The Princess Bride William Goldman

Default Smiles I like to kick these reviews off with ‘imagine’, but this time it’s hard to pin down just one protagonist for you to imagine to be. Imagine you’re a farm boy who gets captured by a terrifying pirate. Imagine you’re the most beautiful woman in the world. Imagine you’re a ruthless prince who needs an heir. Imagine you’re the greatest sword-master in living memory. Imagine you’re all these things. But then also imagine you’re a little boy, in bed with the flu, listening to an amazing, fantastic adventure that sticks with you all your life.
Surprised Sharky The reason it’s hard is that the book itself has two… levels to it. One is the fantastic adventure, with occasionally amusing comments in brackets. The other level is the completely made up story of the boy who had this story read to him as a child, and as an adult discovers his dad only read the good bits to him. So he decides to abridge the ‘original’ novel by cutting out all the boring parts his dad used to skip over. The second level of the story shows up in the form of annotations, in brackets and italics, mentioning that a certain scene was cut here for these reasons, or that an upcoming scene had a huge impact on him as a child when he first heard it, complete with anecdote. It’s all very clever, well woven together, and very… convincing.
Shocked Smiles I really thought it was an abridged version of a real book for a while… I wasn’t expecting this level of meta-fiction with my fun adventure novel. The weirdest part was when the guy making the cuts to the ‘original’ story interrupts an irrelevant anecdote of the author’s with an irrelevant anecdote of his own. Only remember, these are all the same guy pretending to be interrupting the aside of an author who is writing this story. Yeah. Wrap your head around that.
Default Sharky Speaking of the adventure novel, which is all we really want to talk about, be ready to accept a whole lot of nonsense.
Default Smiles Oh yes. You need to leave your sense of disbelief at the door, or this book is going to leave you far behind as you shake your fists at the sky, screaming that nothing makes sense. It’s one of those good old ‘take you by the hand and jump off a cliff’ kind of books. You just have to accept the world and the characters its creating. It helps that it comes with a stylish little map.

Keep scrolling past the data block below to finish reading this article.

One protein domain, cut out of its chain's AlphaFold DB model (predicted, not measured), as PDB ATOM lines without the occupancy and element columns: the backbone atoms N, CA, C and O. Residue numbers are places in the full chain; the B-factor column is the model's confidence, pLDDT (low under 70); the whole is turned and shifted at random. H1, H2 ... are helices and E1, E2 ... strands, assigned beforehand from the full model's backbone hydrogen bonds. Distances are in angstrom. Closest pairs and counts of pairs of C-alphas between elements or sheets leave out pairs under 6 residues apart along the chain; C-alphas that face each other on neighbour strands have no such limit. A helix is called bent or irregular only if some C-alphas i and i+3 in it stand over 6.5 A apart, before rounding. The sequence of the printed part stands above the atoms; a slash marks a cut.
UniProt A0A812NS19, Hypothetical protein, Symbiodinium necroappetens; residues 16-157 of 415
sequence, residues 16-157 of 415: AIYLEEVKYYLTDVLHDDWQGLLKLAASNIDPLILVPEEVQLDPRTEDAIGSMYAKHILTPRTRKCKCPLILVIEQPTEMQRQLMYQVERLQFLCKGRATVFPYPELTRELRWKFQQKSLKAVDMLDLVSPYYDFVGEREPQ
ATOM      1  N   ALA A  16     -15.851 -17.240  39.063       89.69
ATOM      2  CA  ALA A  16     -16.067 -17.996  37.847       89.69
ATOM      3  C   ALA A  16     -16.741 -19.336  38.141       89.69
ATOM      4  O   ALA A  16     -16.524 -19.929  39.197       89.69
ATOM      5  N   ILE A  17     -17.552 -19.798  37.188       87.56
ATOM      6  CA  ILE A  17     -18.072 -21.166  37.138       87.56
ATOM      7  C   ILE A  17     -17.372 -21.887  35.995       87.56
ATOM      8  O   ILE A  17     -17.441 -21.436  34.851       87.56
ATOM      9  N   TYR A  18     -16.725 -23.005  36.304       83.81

Default Sharky It’s just less of a headache to go along with it. If I rolled my eyes at everything I’d sprain something. The heroine is the most stunningly beautiful woman in the world, because of course she is. The hero is handsome, intelligent, daring and talented at every fighting style under the sun, because of course he is. They’re madly, eternally in love with each other but have to work through at least three moments where they’re convinced the other never loved them because of course they do. The good-hearted minions of the villain attach themselves to the hero because of course they do. There’s dozens of last minute rescues and ‘how could they possible survive that’ moments because of COURSE there are. And of course the hero saves the girl just before the villain comes to take her aw- what, he doesn’t? And what do you mean the minions have a good long time of depressed lonliness ahead of them before they think of looking for the hero?
Shocked Smiles What Sharky’s trying to say is, the broad strokes of the story are completely predictable, though the execution of those broad strokes is very unique, witty, and definitely not what we expected. And then it trips you up with things completely out of left field.
Sassy Sharky It’s a roller coaster, for sure. I’m actually pretty glad the main plot and characters are predictable, because it’d be overwhelming otherwise. But nothing’s as simple as that. Sure, Buttercup is the most beautiful woman in the world. But the story kicks off with this great opening about how when she was born, and as she grew, certain other people were the most beautiful woman in the world. And when she was sixteen she wasn’t even in the top twenty. Interestingly, she only really starts climbing the ranks when she A: feels love for someone and B: (this one less poetic and more amusing) actually starts taking care of herself, like brushing her hair and washing her face
Default Smiles This is also another one of those books we really want to talk a lot about, but if we say anything else we’ll spoil the fun of you reading things for yourself. But fair warning, this book isn’t all witty wordings and over the top adventure. Bad things happen. Sad things happen. Sometimes a lot of them all at once. Just something to keep in mind. But is it worth it, Sharky?
Default Sharky It’s really cheesy.
Happy Smiles But is it worth it, Sharky?
Default Sharky And some of the bits-
Happy Smiles But is it worth it, Sharky?!
Happy Sharky2 Yes, yes, alright, it’s a lot of good fun and definitely worth a look. Or if you don’t want to read it yourself, borrow a copy and give it to a friend like Smiles. I guarantee you they’ll be following you around and reading quotes out loud for a good, long time, like a few of the books we’ve reviewed already.
Default Smiles That’s how Sharky read the book at first. That’s how he reads a lot of the books I like, actually.
Happy Sharky2 Not willingly, and not actually reading. But lucky I tend to like them.
Happy Smiles SEE! My following you around reading quotes is always a good thing!
Angry Sharky 3 I didn’t say THAT.
smiles-intensifies TOO LATE!


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